It doesn’t matter what industry you’re in. There’s always someone out there better than your best. Whether they actually are or not may be a matter of opinion, but from your perspective, some young whipper-snapper just bopped into your world and upstaged you.

So what do you do? How do you handle yourself–your identity, your life’s purpose–when someone comes along who’s better at being you than you are?

A pickle in a bowl on a table at Judgement House, NewSpring Church, Wichita, KS

A pickle in a bowl on a table at Judgement House, NewSpring Church, Wichita, KS

Today’s verses are Galatians 6:4-5.

Pay careful attention to your own work, for then you will get the satisfaction of a job well done, and you won’t need to compare yourself to anyone else. For we are each responsible for our own conduct.

Did you know that you’re the only you in the whole entire universe? There’s not another you out there. So the first thing to remember is that nobody can be a better you than you–because you’re the only one in existence. God made you exactly the way you are, knew every inch of you before you were born, understood every ridiculous personality quirk before you were even aware of yourself. So whenever you hear those devious whispers that someone else is better than you, recognize them for what they are. Lies. And don’t waste any time on them.

Secondly, who told you someone else does a better job at your job than you? Is that your own opinion? If it’s your own opinion, take a moment and just be real with yourself. Are you doing your best? If you aren’t, then change. If you are, stop worrying. You can only do the best job you can do, so stop trying to do the best job your coworker can do.

Are you catching a theme here?

There’s something in each of us that demands we compare ourselves to the people around us. I don’t know what it is. I don’t know where it comes from. It’s probably pride, because we want to be able to say we’re the best.

But you can’t compare yourself to someone else.

I snapped today’s featured photo at Judgement House last night. In case you can’t figure it out, it’s a pickle. A whole dill pickle. But it’s short and squat. See, whole dill pickles are one of the best sellers at the Judgement House concession stand. They get wrapped in foil and we go through gallons and gallons and gallons and gallons of whole dill pickles every night. It’s ridiculous.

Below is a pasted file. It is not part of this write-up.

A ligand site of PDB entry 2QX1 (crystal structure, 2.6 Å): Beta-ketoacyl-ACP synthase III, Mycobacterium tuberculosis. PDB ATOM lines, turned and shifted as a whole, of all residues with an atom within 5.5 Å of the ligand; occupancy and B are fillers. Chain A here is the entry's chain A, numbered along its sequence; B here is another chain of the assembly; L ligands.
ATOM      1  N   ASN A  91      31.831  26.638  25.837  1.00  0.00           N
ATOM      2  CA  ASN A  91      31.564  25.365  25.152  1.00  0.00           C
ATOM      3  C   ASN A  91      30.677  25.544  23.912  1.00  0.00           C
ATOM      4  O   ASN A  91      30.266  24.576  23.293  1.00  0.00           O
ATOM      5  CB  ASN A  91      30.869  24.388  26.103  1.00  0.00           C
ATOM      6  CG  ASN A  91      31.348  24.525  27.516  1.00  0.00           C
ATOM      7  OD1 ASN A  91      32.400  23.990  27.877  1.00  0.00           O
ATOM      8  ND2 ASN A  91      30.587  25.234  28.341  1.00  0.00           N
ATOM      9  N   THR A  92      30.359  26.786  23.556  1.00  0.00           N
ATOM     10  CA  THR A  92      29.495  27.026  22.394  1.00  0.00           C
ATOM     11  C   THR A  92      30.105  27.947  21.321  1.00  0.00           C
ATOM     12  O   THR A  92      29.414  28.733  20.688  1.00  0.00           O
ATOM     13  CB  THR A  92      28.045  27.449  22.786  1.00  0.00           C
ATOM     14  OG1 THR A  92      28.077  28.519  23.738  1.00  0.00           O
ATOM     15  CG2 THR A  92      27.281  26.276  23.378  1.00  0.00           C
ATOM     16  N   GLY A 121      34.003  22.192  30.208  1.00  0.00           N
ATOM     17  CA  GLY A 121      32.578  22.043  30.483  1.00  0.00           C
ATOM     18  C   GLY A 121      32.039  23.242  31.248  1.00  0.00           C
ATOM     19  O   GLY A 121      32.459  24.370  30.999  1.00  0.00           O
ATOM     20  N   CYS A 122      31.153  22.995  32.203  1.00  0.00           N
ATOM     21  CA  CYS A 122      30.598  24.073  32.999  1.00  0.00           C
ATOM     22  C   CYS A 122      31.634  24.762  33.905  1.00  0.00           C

So why, when we can consume that many pickles, is there one little short, squat pickle leftover? I can only assume that it wasn’t good enough to sell. Or maybe nobody wanted it because they assumed it would taste funny because it looked different than its full-size pickle siblings.

Not to anthropomorphisize a pickle (which is precisely what I’m doing), but that’s what we do so many times with our own opportunities. We get this idea in our heads that because we look different or sound different or work different or just are different that we can’t do a job as well as somebody else who is “normal.” And that’s just silly.

Comparing yourself to somebody else is a waste of your time, your emotions, and your resources. It gets your focus off what matters–the fact that God put you right where He intended you to be.

So knock it off.

Stop comparing yourself to other people. If you’re an actor, stop thinking someone else is a better actor than you are, and just do your best. If you’re a builder, stop thinking someone else builds better houses than you do, and just do your best. If you’re a writer (yes, talking to myself here), stop comparing yourself to other writers, and just do your best.

What’s important is that you do your best to the glory of God. Period.

That way, you won’t get caught up in the drama of who did what or why or when, and you can look at what you’ve done and be satisfied. And, honestly, there’s nothing better than being satisfied with a job well done.

So the next time you feel so inclined to compare yourself with someone else, think pickles. Because even a short, stubby pickle is still a pickle.